Book VIII, in which Aeneas consolidates his position by gaining the support of Evander and the Etruscans, offers a tranquil interlude between the irreversible steps leading up to war, detailed in the preceding book, and the outbreak of hostilities depicted in Book IX. Because we first view Evander as he is performing rites for Hercules and other gods, our impression of him is favorable; he embodies deep, sincere religious piety comparable to Aeneas. Likewise, we favor the Etruscans when we learn that they have deposed their evil king, Mezentius, who resembles Turnus in his savage arrogance and unbridled fury. Like the Trojans, Evander and his people are foreigners in Italy, and their presence is also opposed by Turnus. Furthermore, Evander is related to Aeneas through their common descent from Atlas. Aeneas's visit to Pallanteum affords Virgil the opportunity to link the city of his own present, Rome, to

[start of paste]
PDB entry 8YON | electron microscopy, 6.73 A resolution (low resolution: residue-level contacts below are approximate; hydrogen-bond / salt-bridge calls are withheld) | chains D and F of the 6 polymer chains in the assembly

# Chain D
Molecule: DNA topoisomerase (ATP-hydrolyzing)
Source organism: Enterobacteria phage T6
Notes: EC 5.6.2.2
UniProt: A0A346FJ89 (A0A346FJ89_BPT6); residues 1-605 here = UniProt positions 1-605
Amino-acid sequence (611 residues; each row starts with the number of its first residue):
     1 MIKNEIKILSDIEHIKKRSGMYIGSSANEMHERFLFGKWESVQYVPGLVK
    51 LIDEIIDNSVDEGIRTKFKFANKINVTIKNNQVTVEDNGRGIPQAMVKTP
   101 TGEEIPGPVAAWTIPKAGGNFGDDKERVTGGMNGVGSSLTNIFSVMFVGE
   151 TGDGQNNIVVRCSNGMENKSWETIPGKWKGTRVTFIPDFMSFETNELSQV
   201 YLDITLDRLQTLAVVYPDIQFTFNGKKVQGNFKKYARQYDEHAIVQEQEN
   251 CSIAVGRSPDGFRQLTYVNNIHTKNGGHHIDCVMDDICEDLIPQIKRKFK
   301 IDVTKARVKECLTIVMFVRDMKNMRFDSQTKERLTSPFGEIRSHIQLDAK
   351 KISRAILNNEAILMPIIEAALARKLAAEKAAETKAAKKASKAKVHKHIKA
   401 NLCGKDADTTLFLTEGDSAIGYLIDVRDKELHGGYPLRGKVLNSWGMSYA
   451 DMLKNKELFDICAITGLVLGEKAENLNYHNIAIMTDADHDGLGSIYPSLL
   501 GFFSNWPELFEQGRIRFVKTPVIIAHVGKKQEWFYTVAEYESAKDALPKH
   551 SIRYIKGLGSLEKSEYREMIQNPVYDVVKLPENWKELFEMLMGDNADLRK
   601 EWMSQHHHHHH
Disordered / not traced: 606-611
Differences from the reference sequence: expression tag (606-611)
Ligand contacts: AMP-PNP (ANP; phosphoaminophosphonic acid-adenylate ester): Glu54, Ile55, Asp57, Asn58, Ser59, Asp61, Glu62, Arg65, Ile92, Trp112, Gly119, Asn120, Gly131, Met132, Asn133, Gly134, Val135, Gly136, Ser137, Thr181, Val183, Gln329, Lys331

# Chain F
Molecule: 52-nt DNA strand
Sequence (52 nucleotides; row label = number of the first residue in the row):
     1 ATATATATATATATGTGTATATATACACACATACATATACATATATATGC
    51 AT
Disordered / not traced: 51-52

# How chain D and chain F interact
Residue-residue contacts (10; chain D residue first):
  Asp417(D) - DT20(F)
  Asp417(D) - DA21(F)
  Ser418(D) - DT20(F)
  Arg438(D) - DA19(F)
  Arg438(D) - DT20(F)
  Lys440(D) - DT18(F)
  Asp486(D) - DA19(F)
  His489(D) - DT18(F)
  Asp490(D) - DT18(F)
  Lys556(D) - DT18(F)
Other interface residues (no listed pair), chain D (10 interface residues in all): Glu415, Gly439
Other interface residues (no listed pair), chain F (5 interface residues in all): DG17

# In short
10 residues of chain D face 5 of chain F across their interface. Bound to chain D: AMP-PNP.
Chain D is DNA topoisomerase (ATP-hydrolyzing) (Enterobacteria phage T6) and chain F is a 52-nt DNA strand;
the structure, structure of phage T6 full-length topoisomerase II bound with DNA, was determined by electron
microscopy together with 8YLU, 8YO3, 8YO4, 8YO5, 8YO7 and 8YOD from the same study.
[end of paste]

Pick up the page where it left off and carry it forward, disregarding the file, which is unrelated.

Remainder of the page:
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This note was uploaded on 11/23/2011 for the course ENG 101 taught by Professor Staff during the Fall '08 term at Texas State.